Part 1: How do I know when to seek help?
Every new patient I examine is asked a series of questions. “What brings you in today?” “How bad is your pain?” and the most interesting question of “How long has this been going on?” This is where it gets really interesting… I hear a spectrum of answers from my patients. 2 weeks. 6 months– And my favorite answer—15 years. Can you believe that? 15 years. That’s 180 months. 5475 days. Shocking, really, that a person would deal with having problems with her body for that long. But the problem is, most people have no idea when is the right time to seek help. So, the next few posts will help to answer that.
The basic bottom line is this: It’s always better to seek help sooner rather than later. Now don’t misunderstand me. I’m not saying you should run to your doctor every time you have the tiniest little problem. What I am saying is this: If there is something that doesn’t feel right and it doesn’t seem to be responding normally(i.e. getting better in the right amount of time), then it is in your best interest to get it checked out. That being said, I have a few myths/fears to dispel about going to see your doctor:
Myth #1: If I tell my doctor, she’s going to want to do surgery. I don’t want to have surgery.
I hear this close to once each week. And I always say the same thing. First, just because you see a surgeon, does not mean he will even recommend surgery. I’m being totally honest. Most of my referrals come from surgeons—and that means that they are recommending something other than surgery. Remember that there are many options to help with whatever problem you are experiencing. If you are seeing a good physician, he should be able to help you understand all of your options. Second, just because a physician recommends surgery does not mean that you have to have surgery. You can choose not to. You can choose to wait. So, that brings me back to the main point: It’s always better to seek help sooner rather than later.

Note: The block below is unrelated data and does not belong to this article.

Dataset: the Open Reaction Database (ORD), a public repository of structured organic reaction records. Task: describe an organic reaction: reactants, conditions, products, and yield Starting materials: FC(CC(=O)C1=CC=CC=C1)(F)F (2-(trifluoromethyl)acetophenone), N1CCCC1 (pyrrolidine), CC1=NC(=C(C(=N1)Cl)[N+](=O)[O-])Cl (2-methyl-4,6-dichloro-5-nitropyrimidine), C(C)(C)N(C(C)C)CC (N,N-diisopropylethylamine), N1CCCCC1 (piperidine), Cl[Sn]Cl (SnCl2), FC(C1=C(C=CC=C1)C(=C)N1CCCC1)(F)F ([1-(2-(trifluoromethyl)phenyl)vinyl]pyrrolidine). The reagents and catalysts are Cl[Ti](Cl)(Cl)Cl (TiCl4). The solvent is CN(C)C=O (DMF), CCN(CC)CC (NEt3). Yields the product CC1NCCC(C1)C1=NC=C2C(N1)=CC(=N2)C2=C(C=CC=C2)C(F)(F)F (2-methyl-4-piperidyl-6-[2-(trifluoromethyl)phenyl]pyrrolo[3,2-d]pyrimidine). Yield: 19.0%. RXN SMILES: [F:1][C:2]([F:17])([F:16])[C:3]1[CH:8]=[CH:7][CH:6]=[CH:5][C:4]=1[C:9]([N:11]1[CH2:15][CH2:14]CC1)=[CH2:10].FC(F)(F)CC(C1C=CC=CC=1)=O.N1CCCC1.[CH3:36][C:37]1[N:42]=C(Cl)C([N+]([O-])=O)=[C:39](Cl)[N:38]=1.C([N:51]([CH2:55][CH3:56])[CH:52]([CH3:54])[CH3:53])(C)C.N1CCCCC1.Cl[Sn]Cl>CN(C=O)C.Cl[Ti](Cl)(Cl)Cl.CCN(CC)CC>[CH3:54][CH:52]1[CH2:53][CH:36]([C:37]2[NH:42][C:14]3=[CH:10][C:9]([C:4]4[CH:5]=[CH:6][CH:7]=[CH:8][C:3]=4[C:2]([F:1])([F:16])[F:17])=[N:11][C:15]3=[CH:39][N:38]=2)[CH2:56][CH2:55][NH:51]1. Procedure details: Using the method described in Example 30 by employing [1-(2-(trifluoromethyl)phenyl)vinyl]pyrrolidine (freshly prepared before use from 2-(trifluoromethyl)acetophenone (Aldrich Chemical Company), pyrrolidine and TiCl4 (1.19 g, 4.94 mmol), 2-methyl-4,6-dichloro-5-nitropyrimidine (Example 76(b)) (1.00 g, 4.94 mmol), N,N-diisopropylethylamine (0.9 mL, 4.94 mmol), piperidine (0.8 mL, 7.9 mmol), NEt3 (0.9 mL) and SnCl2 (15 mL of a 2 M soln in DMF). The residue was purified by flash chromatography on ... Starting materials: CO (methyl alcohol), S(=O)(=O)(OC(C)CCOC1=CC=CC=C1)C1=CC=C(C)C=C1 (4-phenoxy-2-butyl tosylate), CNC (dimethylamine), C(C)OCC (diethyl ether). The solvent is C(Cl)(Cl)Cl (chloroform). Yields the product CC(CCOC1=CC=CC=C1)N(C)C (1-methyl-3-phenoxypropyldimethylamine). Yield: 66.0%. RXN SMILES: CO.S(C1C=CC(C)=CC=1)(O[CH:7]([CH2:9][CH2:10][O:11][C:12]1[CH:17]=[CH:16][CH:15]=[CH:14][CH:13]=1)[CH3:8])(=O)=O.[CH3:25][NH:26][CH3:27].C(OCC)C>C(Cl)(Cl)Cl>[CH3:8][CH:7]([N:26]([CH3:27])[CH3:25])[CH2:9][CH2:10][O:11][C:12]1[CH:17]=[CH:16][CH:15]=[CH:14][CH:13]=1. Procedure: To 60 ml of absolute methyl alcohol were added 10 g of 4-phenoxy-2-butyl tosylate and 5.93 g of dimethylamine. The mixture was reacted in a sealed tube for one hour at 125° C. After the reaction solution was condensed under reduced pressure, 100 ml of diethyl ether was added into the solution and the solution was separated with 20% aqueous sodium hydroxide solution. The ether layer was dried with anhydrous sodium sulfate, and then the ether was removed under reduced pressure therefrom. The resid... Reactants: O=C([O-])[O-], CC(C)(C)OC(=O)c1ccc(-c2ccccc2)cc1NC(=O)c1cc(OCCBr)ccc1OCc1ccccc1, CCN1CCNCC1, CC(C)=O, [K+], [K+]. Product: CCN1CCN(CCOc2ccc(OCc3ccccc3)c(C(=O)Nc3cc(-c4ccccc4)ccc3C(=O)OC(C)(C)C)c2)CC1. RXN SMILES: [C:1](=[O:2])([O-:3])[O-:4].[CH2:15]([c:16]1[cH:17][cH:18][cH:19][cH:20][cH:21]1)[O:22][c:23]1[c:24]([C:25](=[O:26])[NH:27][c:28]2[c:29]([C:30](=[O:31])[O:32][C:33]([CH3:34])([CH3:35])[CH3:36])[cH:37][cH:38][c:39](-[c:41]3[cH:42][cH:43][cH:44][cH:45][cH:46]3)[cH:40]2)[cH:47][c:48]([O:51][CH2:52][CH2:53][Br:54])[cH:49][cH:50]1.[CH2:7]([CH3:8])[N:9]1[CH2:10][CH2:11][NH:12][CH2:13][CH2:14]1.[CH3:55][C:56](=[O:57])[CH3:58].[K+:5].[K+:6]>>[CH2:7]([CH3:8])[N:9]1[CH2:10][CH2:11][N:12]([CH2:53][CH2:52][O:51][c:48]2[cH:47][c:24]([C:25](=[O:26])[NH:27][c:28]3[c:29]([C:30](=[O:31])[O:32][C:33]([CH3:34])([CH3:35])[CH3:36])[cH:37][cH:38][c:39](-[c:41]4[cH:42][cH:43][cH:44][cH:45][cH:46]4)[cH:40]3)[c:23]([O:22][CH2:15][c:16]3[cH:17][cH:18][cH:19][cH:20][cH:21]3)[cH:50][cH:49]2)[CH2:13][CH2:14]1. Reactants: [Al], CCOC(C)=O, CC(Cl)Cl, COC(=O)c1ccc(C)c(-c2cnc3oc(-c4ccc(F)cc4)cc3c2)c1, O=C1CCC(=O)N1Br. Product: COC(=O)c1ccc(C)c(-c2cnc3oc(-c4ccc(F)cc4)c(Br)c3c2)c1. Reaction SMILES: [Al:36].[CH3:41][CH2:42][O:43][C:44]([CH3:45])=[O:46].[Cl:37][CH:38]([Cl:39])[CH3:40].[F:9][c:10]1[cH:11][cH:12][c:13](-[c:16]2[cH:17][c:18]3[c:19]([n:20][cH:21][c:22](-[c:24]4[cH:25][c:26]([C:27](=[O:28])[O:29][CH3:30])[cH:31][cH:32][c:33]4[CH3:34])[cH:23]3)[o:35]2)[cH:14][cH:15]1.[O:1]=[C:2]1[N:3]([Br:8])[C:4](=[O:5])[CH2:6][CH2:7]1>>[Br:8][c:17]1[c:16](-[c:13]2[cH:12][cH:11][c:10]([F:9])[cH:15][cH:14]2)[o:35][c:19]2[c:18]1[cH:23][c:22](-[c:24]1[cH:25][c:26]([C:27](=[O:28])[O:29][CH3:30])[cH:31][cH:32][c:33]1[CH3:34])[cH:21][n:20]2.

Myth #2: After you have babies, it’s normal to _________________. (Fill in the blank: Have pain, leak when you cough and sneeze, hurt during sex, etc.)
I could go on and on and on about this one. I hate hearing this. It is one of my biggest pet peeves.
Common ≠ Normal
It is common to have all of these problems after you have babies. BUT, that doesn’t mean it’s normal. That doesn’t mean you have to live with it. Many times people can do really well in a short amount of time and really regain their function if they receive the right treatment. (See my future posts of what that treatment will look like).
So, that all being said, go get help if you are having a problem. Working together with a physical therapist or a physician can really help you get the most out of your body. Whether you are 25 or 95, you shouldn’t have to “just deal” with a problem.
Please feel free to leave any questions or concerns!!
Written By: Jessica Powley PT, DPT